Congratulations to Representative Denise Tepler, Representative Jennifer DeChant, and Joyce “Jay” McCreight, Maine State Representative, HD51for winning their re-election campaigns.
A heartfelt thank you to Will Neilson for House 53 for running a race that we’re so proud of.
To our all-star organizers, Molly, Colin, April, Dash, Al, Ben– thank you for descending upon Sagadahoc and Dresden with so much enthusiasm, passion, and talent.
And lastly, none of this would have been possible without our volunteers who put in hundreds of hours to elect Democrats and better their communities. Thank you, thank you, thank you.
We’ve seen some pretty dirty tricks and lowbrow tactics this election season, but we haven’t seen anything quite like this. A PAC run by GOP Leader Ken Fredette is printing fake newspapers and putting them on newsstands across Maine.
These political advertisements look like real papers, complete with local sports schedules. They are filled with fake articles about endorsements GOP candidates never received, and they even attack Democrats who have never held elective office for their votes on various bills.
This is just another tactic in the GOP’s race to the bottom. These fake newspapers show us just how far the GOP is willing to go to win. With two days until the election, we don’t have much time to fight back.
We need to oust these lying lawmakers and defeat these deceitful candidates. Beyond fake newspapers, this shows us just how far the GOP is willing to go to get their way.
Throughout this election, Donald Trump has used his platform to divide the country, stoke hatred, and attempt to bully his way to the presidency. He’s even baselessly called for Hillary Clinton—the most qualified candidate for president in history—to be put in jail, browbeating the FBI along the way.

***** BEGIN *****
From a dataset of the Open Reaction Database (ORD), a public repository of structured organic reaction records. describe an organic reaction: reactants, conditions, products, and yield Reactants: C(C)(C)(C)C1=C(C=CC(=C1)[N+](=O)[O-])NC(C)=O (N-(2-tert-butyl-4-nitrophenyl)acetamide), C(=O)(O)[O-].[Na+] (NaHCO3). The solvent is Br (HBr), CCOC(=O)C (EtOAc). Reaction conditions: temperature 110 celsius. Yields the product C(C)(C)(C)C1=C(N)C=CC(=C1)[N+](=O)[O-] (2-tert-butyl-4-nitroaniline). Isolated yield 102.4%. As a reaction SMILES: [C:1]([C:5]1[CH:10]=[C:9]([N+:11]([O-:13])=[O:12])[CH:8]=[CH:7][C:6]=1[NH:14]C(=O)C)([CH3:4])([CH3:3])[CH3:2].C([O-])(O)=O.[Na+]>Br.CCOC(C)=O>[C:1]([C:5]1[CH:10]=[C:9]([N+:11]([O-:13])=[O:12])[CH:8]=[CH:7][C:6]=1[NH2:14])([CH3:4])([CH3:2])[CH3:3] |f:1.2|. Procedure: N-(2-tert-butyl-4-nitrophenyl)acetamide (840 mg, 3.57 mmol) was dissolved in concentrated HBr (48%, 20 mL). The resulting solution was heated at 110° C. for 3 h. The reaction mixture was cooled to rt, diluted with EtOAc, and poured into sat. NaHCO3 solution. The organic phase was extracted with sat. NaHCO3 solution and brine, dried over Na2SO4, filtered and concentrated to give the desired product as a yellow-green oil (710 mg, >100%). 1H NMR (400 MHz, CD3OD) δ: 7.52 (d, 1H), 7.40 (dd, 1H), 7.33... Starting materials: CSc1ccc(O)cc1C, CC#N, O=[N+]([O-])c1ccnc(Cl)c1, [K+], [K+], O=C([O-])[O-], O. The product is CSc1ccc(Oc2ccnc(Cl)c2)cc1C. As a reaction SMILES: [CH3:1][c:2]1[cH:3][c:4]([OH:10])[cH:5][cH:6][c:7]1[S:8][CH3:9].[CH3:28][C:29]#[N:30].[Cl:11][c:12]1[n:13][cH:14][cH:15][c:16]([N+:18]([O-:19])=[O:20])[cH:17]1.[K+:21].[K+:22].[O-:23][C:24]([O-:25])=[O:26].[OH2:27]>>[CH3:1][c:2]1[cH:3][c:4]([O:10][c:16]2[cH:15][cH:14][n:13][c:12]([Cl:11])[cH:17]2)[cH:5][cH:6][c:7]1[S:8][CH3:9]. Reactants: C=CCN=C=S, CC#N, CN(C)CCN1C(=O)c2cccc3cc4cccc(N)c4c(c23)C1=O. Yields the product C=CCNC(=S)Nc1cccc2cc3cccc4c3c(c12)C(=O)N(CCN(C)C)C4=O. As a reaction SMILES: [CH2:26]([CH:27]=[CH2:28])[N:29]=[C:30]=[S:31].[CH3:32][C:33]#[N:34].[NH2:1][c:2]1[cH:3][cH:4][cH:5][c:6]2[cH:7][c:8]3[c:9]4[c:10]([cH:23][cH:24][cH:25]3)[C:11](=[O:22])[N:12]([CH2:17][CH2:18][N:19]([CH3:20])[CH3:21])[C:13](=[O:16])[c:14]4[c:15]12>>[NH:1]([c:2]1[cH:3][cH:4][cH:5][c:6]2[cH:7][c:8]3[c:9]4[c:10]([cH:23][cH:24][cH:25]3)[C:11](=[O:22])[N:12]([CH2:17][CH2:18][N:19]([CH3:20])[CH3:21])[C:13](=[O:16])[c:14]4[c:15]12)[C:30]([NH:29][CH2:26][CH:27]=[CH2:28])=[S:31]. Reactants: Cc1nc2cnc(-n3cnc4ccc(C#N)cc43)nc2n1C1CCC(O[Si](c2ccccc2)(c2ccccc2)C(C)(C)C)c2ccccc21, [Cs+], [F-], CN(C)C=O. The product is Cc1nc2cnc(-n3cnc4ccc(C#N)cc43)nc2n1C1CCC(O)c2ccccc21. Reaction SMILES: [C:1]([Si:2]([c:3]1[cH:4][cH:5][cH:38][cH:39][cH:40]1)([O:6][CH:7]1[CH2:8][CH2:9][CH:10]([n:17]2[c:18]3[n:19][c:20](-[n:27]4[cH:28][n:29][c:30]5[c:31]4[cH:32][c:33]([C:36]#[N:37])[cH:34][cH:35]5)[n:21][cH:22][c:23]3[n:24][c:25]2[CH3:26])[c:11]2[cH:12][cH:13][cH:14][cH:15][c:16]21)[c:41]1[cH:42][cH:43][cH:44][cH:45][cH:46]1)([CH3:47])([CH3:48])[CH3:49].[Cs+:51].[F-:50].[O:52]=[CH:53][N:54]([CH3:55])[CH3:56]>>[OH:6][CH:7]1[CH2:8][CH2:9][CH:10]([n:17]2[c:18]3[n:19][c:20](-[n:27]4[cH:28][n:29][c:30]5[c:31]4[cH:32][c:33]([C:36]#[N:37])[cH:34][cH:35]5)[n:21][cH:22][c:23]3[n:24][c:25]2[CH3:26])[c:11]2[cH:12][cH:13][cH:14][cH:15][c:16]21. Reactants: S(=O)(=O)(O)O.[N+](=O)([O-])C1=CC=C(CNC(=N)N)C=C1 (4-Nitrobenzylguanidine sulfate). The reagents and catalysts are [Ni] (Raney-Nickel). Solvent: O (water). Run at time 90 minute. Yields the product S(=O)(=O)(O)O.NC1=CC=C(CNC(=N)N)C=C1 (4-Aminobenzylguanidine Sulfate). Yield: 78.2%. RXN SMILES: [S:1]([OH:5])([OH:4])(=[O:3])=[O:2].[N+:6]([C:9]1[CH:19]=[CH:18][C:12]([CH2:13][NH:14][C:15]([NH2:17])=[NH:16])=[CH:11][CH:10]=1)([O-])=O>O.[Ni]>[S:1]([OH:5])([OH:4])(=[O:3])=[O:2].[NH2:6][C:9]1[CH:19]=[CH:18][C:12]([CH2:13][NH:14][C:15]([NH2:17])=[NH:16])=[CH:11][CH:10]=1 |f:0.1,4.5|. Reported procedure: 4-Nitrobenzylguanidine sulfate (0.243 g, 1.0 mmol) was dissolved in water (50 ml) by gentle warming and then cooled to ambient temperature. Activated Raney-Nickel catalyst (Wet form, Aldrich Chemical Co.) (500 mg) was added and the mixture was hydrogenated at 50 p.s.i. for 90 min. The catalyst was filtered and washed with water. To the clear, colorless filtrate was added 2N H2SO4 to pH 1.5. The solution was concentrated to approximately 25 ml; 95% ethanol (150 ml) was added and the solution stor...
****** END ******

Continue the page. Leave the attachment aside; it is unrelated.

In July, FBI Director James Comey concluded a yearlong investigation into Hillary Clinton’s emails and decided not to move forward with any charges—saying it wasn’t even a close call. “No reasonable prosecutor,” he noted, would have chosen to pursue the case.
Then, yesterday, Director Comey released an incredibly vague letter to Congress with news about the investigation. Trump and other Republicans immediately tried to take advantage of the letter—and make it seem as though the FBI was reopening its investigation into Hillary’s emails.
That’s false. And it’s far from the only thing Trump and the Republican Party have tried to mislead the American people about in regard to Hillary’s emails.
That’s why we need to correct the record and get out the facts—because yesterday’s revelations were nothing more than a nothingburger.
Here’s what you need to know about Director Comey’s highly questionable letter:
Immediately after Director Comey released his letter, news sources mistakenly characterized the investigation as “re-opened.” In the following hours, they were backpedaling, and it became clear that these initial reports were misguided.
According to CBS News, it is still “premature” to say the investigation into Hillary’s email server has been re-opened:
And a wide variety of news sources have already issued corrections.
Last night, the Los Angeles Times reported that the new emails referenced in Director Comey’s letter “were not to or from Clinton” and “appeared to be more of what agents had already uncovered.”
This means that Hillary might have had no involvement in any of these new emails—and that it is very possible there’s no new information at all. In fact, it’s been reported that the FBI has not yet assessed the significance of the emails.